The Forest Service has scaled back a proposed logging project in a scenic area of the Jefferson National Forest in Virginia, earning praise from conservationists.
Agency officials initially proposed logging nearly 1,500 acres around High Knob and Pickem Mountain, in a popular recreation area. Last year, the Southern Environmental Law Center filed an objection to the plans on behalf of another group, The Clinch Coalition. They pointed to the area’s high biodiversity and said the project would threaten water quality in the nearby Clinch River.
After a series of negotiations, the Forest Service agreed to downsize the project, including abandoning the initial plans to log around High Knob and Pickem Mountain. The new plan would scale back the logging to 577 acres west of that area.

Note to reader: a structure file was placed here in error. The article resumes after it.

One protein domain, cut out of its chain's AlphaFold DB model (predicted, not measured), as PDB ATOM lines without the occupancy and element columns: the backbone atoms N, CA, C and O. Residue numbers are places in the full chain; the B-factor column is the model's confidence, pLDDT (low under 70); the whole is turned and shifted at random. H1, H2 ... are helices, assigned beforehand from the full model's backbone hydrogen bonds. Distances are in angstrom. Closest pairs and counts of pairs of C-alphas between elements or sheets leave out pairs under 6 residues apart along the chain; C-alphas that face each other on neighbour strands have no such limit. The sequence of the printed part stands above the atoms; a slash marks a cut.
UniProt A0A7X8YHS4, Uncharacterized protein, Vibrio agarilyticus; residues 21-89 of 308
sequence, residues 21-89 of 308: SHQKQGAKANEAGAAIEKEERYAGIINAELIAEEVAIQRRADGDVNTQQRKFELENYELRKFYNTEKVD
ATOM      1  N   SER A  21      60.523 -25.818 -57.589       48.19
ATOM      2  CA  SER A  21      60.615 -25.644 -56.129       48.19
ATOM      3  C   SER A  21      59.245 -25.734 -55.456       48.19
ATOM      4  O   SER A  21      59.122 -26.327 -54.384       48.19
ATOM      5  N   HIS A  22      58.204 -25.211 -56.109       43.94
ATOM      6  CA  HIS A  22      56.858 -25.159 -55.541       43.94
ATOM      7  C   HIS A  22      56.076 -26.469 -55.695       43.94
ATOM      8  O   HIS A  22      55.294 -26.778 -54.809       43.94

“The Forest Service’s agreements to move off of High Knob and Pickem Mountain were critical to protecting these incredibly special areas and the Clinch River,” said Kristin Davis, an attorney with the Southern Environmental Law Center. “In the end, the Forest Service listened to public concerns and worked with us to resolve them. I appreciate how committed everyone was to getting this right.”